The NCI Cancer Bulletin is produced by the National Cancer Institute (NCI). NCI, which was established in 1937, leads the national effort to eliminate the suffering and death due to cancer. Through basic, clinical, and population-based biomedical research and training, NCI conducts and supports research that will lead to a future in which we can identify the environmental and genetic causes of cancer, prevent cancer before it starts, identify cancers that do develop at the earliest stage, eliminate cancers through innovative treatment interventions, and biologically control those cancers that we cannot eliminate so they become manageable, chronic diseases.

For more information on cancer, call 1-800-4-CANCER or visit http://www.cancer.gov.

NCI Cancer Bulletin staff can be reached at ncicancerbulletin@mail.nih.gov.
Featured Article

Urologist Often Determines Use of Hormone Therapy for
Prostate Cancer

Which urologist a patient with prostate cancer chooses may be more important in determining whether he receives hormone therapy than other factors such as his age or type of tumor, a new study reports.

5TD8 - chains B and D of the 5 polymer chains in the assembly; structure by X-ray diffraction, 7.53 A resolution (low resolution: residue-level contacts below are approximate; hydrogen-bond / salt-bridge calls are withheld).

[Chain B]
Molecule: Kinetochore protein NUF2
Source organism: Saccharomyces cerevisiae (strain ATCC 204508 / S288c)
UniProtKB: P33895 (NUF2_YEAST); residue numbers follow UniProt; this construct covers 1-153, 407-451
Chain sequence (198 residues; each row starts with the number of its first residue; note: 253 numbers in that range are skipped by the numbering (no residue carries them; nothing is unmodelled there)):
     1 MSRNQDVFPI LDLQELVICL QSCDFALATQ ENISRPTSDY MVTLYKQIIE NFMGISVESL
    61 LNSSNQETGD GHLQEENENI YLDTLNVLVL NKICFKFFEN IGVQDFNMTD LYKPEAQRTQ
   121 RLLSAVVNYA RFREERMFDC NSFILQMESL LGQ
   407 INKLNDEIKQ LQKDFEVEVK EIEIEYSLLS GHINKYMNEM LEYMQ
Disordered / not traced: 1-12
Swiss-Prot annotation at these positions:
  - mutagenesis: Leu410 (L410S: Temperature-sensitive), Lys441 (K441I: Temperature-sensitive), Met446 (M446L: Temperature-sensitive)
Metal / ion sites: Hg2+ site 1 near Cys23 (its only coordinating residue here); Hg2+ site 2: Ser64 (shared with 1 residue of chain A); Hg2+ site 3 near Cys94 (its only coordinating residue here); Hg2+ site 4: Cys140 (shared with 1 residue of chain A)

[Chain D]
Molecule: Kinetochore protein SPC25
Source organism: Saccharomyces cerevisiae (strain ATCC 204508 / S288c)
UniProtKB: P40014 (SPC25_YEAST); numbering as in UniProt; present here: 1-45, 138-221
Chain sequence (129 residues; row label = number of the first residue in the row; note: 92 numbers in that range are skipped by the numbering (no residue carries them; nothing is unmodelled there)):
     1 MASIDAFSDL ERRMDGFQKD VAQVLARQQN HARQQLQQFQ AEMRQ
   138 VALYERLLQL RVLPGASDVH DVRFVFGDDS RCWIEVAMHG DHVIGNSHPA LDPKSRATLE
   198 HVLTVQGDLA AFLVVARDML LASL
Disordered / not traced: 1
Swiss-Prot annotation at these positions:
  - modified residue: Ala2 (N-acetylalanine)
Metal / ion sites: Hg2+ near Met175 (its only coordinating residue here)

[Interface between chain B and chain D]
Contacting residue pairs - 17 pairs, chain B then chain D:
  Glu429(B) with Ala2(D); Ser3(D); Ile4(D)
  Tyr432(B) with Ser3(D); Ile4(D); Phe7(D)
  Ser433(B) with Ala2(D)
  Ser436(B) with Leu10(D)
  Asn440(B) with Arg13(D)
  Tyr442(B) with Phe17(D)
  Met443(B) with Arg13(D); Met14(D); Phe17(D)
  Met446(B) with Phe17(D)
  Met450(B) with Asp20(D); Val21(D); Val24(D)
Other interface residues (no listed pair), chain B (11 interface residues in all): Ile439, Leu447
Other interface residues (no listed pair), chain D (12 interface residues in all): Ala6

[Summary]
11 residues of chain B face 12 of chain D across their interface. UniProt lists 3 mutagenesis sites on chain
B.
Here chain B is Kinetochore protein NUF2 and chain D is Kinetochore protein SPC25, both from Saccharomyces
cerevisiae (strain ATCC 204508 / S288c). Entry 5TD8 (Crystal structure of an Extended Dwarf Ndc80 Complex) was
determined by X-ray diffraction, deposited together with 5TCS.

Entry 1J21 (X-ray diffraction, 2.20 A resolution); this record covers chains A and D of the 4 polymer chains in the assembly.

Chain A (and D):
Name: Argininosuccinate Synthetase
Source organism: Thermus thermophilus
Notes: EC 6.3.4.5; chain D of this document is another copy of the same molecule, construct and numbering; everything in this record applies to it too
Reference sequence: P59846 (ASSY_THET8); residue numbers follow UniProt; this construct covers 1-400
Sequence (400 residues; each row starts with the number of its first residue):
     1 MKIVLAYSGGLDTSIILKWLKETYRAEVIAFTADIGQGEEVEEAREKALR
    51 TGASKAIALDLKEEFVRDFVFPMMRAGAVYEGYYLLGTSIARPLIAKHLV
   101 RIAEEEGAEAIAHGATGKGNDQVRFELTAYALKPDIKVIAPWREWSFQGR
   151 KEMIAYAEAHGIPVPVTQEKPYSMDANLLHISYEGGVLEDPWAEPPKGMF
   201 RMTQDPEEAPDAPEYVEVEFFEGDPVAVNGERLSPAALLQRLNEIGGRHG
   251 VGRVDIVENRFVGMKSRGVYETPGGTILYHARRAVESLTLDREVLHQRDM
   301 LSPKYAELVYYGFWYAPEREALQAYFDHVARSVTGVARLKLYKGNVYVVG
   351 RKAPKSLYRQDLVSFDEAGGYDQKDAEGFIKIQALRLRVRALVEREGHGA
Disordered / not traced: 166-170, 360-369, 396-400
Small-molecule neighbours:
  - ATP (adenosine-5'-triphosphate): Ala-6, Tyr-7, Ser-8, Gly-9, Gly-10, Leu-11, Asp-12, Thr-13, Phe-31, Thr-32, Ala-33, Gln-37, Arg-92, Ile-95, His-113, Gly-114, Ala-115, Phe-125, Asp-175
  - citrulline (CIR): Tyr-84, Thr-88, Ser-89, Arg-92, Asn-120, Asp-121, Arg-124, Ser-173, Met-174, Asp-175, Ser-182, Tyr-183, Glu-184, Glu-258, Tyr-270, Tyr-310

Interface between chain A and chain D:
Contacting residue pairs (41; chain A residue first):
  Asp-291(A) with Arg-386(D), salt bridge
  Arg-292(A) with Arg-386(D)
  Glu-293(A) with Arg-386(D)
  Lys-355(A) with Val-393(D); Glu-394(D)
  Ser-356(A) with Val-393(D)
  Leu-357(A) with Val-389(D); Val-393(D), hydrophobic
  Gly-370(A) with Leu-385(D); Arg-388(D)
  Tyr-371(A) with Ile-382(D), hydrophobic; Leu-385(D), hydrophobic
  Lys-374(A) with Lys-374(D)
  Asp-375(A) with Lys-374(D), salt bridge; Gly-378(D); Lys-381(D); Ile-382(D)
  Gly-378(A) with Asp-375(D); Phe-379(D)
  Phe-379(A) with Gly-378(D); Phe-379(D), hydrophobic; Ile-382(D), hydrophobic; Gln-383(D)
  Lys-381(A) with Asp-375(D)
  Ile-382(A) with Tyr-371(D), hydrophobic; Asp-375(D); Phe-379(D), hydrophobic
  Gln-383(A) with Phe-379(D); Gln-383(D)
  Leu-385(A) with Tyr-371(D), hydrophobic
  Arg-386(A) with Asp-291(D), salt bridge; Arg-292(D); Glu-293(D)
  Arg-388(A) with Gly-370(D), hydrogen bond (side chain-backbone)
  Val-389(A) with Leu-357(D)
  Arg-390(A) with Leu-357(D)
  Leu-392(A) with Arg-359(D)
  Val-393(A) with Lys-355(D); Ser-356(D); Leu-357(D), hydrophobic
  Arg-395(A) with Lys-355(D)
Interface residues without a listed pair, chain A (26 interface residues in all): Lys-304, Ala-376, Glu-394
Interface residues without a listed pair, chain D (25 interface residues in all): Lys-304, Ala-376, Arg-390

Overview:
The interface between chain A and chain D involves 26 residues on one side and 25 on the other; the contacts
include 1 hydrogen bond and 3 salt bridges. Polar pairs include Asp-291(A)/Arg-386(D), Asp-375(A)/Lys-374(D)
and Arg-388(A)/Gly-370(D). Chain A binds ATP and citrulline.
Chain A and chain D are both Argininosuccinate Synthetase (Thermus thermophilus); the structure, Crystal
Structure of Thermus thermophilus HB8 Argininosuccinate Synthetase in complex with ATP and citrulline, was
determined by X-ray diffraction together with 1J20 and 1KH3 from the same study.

"The urologist seems to play a role that is at least as important, if not more important, than tumor grade and patient characteristics," says lead researcher Dr. Vahakn B. Shahinian of the University of Texas Medical Branch in Galveston.

The findings suggest that a patient could go to two urologists and receive different opinions about whether to have the treatment, called androgen deprivation therapy because it blocks androgen hormones such as testosterone.

"This scenario is cause for concern because patients might be getting therapy that may not be in their best interest," says Dr. Shahinian.

Approximately half of all prostate cancer patients receive the therapy over the course of their disease. When given with radiation, the therapy can extend the survival of patients with locally advanced disease.

But there are not clear data for urologists to follow about when androgen deprivation therapy should be used for other patients. The treatment is expensive and potentially toxic, with side effects such as an increased risk of fractures and loss of sexual function.

During the 1990s, there was a dramatic increase in the use of androgen deprivation therapy for prostate cancer, even in cases where its benefit was unproven or highly improbable. This in part led to the new study.